The Concept

The basic idea was to make an interactive MIDI jukebox that lets any non-musician play along with the song without effort. Press a button to trigger a sound; The pitch of the sound is dictated by the most recent note of the song melody. The interaction is sort of similar to that of games like Parappa the Rapper.

For user-triggered instruments I wanted to use animal noises from the SNES game Mario Paint. I find those cheesy samples to be very appealing for some reason. I managed to find a sample pack ripped from the game somewhere on the web. I selected pig, cat and duck noises respectively for the three yellow buttons.

The Code

The python script uses the pygame.mixer module for playback of samples and MIDI files. Pygame in turn uses FluidSynth for MIDI playback.

But I also needed the user-triggered instruments to play in tune with the song. Of course there's no facility for doing that sort of thing within in pygame. Instead I used the mido library for parsing the MIDI file note-on messages. The note data is saved in dictionaries with the dict key serving as timestamp for each note. Each instrument is assigned one or several tracks of the song whereas data from the other tracks are ignored.

The more robust solution would be to parse the MIDI file entirely and use the same playback loop for the MIDI synth and sampled instruments. But this way works well enough as long as FluidSynth doesn't suffer any buffer overruns. In that event everything gets out of sync.

I also added an auto-play option where the animals sings along without user interaction. In that mode the buttons are used for triggering some drum samples instead.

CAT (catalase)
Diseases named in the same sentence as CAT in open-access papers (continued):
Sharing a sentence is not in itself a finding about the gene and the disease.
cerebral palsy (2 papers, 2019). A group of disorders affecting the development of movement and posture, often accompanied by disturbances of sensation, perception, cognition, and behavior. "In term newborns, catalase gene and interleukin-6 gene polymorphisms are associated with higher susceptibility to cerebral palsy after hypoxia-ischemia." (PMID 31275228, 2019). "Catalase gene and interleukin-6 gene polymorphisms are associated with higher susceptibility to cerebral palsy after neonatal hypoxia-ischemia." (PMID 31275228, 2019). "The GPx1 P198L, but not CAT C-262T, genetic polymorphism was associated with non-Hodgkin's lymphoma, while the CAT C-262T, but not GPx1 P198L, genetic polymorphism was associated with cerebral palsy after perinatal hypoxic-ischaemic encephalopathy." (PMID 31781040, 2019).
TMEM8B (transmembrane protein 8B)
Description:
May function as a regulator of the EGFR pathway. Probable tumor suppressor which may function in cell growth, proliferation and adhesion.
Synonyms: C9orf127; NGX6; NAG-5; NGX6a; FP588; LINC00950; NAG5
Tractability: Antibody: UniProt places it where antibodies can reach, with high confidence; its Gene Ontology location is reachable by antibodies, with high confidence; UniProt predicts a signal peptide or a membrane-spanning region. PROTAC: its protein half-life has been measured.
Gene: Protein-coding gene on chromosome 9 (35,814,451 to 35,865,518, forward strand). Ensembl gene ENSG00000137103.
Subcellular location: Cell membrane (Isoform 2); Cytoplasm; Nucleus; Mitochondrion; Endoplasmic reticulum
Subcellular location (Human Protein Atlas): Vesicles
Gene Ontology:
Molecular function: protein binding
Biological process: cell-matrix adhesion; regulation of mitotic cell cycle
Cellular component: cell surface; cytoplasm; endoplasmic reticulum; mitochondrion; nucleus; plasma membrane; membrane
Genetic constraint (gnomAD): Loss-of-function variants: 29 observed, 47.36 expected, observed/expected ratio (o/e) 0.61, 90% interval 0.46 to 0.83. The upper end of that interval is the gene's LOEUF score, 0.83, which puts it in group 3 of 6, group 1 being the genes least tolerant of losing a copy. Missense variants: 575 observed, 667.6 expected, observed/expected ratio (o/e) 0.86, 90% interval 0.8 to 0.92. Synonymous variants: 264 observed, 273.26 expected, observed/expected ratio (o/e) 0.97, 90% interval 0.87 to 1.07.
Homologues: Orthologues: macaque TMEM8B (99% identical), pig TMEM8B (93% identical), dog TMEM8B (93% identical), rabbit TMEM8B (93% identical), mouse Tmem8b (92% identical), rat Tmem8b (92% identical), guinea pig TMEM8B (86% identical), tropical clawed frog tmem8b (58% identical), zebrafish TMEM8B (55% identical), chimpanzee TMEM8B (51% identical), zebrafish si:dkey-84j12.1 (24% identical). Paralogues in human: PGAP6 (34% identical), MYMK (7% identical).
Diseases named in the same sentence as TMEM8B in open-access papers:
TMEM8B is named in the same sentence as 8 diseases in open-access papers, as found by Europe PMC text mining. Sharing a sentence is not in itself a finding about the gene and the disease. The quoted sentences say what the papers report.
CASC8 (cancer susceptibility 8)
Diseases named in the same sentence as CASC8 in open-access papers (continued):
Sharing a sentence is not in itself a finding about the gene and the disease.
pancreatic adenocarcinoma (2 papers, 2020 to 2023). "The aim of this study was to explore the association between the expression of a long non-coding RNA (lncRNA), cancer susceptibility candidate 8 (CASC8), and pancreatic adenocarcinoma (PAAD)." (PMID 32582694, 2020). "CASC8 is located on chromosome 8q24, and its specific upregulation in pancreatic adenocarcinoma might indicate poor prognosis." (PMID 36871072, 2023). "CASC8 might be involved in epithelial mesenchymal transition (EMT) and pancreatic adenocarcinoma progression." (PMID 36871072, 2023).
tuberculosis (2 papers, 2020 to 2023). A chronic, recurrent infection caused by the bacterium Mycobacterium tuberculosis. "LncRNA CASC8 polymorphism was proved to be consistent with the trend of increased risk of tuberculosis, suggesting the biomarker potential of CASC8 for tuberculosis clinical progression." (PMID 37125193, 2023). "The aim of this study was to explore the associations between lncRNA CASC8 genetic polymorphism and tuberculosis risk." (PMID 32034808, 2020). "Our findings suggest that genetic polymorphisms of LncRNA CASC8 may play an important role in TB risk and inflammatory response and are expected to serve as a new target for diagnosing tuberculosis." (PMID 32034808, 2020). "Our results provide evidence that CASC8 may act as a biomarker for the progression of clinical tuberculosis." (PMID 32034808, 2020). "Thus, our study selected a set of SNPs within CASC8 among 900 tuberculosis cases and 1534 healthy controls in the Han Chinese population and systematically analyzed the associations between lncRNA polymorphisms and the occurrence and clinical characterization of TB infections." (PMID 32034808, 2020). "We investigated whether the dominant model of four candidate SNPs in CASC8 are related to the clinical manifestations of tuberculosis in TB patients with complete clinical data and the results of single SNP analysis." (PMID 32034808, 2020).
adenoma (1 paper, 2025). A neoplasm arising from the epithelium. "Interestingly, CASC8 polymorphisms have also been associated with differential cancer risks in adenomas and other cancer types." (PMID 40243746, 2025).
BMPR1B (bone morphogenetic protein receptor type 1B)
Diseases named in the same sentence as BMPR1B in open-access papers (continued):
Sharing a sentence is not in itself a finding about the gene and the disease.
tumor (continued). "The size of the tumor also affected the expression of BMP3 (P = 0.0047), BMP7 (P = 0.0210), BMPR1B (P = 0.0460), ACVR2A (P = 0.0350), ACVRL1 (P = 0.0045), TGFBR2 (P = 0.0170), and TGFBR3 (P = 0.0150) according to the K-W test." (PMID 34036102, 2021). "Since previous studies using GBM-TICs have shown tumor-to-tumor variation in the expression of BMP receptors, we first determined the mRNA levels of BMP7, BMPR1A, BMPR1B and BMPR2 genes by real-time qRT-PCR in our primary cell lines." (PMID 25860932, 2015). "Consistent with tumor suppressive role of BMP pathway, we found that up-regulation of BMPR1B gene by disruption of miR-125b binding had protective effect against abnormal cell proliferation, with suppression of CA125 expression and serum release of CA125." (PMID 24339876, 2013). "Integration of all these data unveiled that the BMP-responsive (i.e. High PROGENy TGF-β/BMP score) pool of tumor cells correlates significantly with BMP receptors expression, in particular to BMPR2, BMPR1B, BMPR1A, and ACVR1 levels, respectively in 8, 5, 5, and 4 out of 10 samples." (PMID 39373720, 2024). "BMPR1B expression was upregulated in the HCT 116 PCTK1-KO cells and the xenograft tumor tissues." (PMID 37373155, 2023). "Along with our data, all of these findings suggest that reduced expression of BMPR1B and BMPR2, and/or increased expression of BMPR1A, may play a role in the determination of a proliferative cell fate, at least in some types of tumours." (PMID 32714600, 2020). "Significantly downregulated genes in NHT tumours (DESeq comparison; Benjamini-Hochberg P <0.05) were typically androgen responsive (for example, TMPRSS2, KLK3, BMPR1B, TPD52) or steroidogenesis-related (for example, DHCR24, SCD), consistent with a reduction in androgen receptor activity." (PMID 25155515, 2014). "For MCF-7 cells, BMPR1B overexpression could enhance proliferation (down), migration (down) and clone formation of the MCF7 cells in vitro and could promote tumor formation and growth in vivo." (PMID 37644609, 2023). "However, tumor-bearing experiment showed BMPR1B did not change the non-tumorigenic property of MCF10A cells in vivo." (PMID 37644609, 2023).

The Build

I've recently spent some time learning FreeCAD, which payed off when designing the jukebox case. It wouldn't have been any fun at all to draw this sort of thing in TinkerCAD.

The electric guts, including speakers and volume knob, gets mounted into the base part. I glued two plastic cups to the base as speaker enclosures.
The hood was designed to be printed with the front panel facing the buildplate. In that orientation all overhangs are 45 degrees and no supports are needed. That also allowed me to print the front panel in a different color. For aesthetic flair I used honeycomb infill for the panel and gyroid for the rest of the print.

The hood came out of the printer with slightly warped walls. I think my mistake was that I had made the walls a bit too thin. But since I had designed the base with grooves along the sides for fitting the hood, it mostly bent back into shape once the parts were assembled, so I didn't have to redo the print.

When I had already printed the base and mounted everything on it I realized there needed to be some ventilation to let out heat. Ideally those holes should probably go through top and bottom of the case. But at least I added some slots along the sides of the hood before starting the print and those seem to do the job decently well.

I printed the front panel in semi-transparent blue PETG as I wanted to illuminate it from within the case. Originally I went with red LEDs. But then I noticed that the high intensity blue LED on the battery charging module lit the panel in a really interesting way. So I switched to blue LEDs. The effect doesn't quite translate in camera, but in person it almost looks like the blue light comes from outside the box. Pretty weird, but looks nice.